GEOG 863
GIS Mashups for Geospatial Professionals

7.2.5 Range slider

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A slider control can be an effective means of enabling the user to specify a numeric parameter within a range of possible values. This sample demonstrates how a range slider can be implemented in an Esri JS app.

Initial setup

The two sliders in the sample are defined in the HTML on lines 272-276. Note that they are created as input elements of type="range". The min and max attributes should be self-explanatory. The step attribute specifies how much the slider value can be incremented when it is dragged, relative to its min value. Here, a step of 10 and a min of 0 means that the slider can take on values of 0, 10, 20, etc. If the min were changed to 5, possible values would be 5, 15, 25, etc. The value attribute specifies the slider's initial value.

Another important point to note in the HTML is the insertion of a span element (with an id so that it can be referenced in the JavaScript code). The text associated with this span element is used to convey the slider's current value. The text is set to 10000 and 2.0 to match how the sliders' value attributes were set. We’ll see in a moment that a listener is set up to keep the slider's value and the span element text in sync.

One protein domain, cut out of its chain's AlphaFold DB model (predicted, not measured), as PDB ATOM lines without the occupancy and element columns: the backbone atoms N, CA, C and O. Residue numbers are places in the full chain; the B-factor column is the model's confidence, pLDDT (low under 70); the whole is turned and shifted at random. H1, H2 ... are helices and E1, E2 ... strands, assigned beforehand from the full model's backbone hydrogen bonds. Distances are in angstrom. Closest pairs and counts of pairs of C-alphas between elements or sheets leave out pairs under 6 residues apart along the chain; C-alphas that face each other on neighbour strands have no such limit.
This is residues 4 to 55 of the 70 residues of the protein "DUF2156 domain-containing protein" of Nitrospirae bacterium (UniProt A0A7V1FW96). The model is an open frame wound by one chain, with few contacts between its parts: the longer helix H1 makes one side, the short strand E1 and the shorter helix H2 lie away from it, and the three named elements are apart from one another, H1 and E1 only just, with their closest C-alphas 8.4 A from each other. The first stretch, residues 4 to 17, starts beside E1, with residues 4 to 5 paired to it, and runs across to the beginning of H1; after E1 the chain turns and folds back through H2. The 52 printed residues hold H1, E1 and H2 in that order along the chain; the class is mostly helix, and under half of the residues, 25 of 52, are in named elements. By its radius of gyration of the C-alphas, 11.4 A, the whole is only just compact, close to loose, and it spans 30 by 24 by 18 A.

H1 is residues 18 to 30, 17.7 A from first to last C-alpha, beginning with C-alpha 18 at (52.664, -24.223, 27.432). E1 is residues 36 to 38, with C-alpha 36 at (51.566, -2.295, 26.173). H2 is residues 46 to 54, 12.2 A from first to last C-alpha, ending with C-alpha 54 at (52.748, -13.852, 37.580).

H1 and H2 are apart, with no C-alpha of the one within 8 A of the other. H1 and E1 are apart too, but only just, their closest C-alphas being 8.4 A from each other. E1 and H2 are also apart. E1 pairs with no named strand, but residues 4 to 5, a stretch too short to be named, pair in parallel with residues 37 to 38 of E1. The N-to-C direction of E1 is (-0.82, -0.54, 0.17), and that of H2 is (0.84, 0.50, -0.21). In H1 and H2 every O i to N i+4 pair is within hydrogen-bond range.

Getting the slider value

Near the top of the JavaScript code, references are obtained to the four UI elements (the dropdown list, two sliders and the button) using the dom.byId() method we've seen in the previous samples. A listener is set up for the button's click event on lines 231-233, which specifies that a click on the button should trigger execution of a function called queryEarthquakes(). That function (which begins on line 236) creates a Query object that looks for features in an earthquake layer that have a magnitude value greater than or equal to what the user specified through the magnitude slider. We talked about queries in the last lesson, so that’s not my focus here. What I want you to focus on is that the slider's value is obtained simply by reading its value property.

Synching the slider value and its label

Lines 208-215 contain code for the setup of two listeners, one for each of the two sliders. Inside each of the anonymous functions, the slider's value is obtained, stored in a variable, then inserted into the appropriate span element. Earlier, we saw the use of the JavaScript innerHTML property to change the text associated with an element. In this sample, innerText is used instead. Either one will work here. If you wanted to include HTML markup instead of just plain text, then you’d need to use innerHTML.

Finally, note that the event specified here is input rather than change, which we’ve seen in earlier samples. The difference is that the input event is triggered immediately after the element's value is changed, whereas the change event is not triggered until the element loses focus. The desired behavior is for the label to be updated as the user drags the slider back and forth. Setting up the listener on the input event accomplishes this, whereas setting it on the change event would cause the label to update only after the user had finished dragging and let go of the mouse button.